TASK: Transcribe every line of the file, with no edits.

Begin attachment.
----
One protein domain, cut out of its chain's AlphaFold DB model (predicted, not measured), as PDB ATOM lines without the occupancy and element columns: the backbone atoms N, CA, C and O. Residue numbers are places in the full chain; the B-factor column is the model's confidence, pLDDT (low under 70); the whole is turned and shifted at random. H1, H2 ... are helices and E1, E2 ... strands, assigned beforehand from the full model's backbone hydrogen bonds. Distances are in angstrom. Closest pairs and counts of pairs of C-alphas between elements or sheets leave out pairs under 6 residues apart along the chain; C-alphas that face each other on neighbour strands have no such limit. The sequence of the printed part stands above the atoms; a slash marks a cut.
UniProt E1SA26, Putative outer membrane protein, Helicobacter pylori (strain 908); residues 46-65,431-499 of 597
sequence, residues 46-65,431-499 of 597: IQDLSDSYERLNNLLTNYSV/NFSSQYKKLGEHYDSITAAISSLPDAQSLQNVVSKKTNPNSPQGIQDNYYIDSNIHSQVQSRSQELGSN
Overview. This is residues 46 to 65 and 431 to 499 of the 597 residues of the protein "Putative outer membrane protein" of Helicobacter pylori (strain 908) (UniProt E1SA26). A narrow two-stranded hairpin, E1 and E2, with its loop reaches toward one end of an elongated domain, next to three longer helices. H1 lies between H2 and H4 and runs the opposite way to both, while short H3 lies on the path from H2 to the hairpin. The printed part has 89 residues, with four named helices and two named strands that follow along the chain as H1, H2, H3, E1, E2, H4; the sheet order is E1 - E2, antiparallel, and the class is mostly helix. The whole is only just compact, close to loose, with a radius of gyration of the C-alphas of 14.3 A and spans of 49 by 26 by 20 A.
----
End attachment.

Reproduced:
One protein domain, cut out of its chain's AlphaFold DB model (predicted, not measured), as PDB ATOM lines without the occupancy and element columns: the backbone atoms N, CA, C and O. Residue numbers are places in the full chain; the B-factor column is the model's confidence, pLDDT (low under 70); the whole is turned and shifted at random. H1, H2 ... are helices and E1, E2 ... strands, assigned beforehand from the full model's backbone hydrogen bonds. Distances are in angstrom. Closest pairs and counts of pairs of C-alphas between elements or sheets leave out pairs under 6 residues apart along the chain; C-alphas that face each other on neighbour strands have no such limit. The sequence of the printed part stands above the atoms; a slash marks a cut.
UniProt E1SA26, Putative outer membrane protein, Helicobacter pylori (strain 908); residues 46-65,431-499 of 597
sequence, residues 46-65,431-499 of 597: IQDLSDSYERLNNLLTNYSV/NFSSQYKKLGEHYDSITAAISSLPDAQSLQNVVSKKTNPNSPQGIQDNYYIDSNIHSQVQSRSQELGSN
Overview. This is residues 46 to 65 and 431 to 499 of the 597 residues of the protein "Putative outer membrane protein" of Helicobacter pylori (strain 908) (UniProt E1SA26). A narrow two-stranded hairpin, E1 and E2, with its loop reaches toward one end of an elongated domain, next to three longer helices. H1 lies between H2 and H4 and runs the opposite way to both, while short H3 lies on the path from H2 to the hairpin. The printed part has 89 residues, with four named helices and two named strands that follow along the chain as H1, H2, H3, E1, E2, H4; the sheet order is E1 - E2, antiparallel, and the class is mostly helix. The whole is only just compact, close to loose, with a radius of gyration of the C-alphas of 14.3 A and spans of 49 by 26 by 20 A.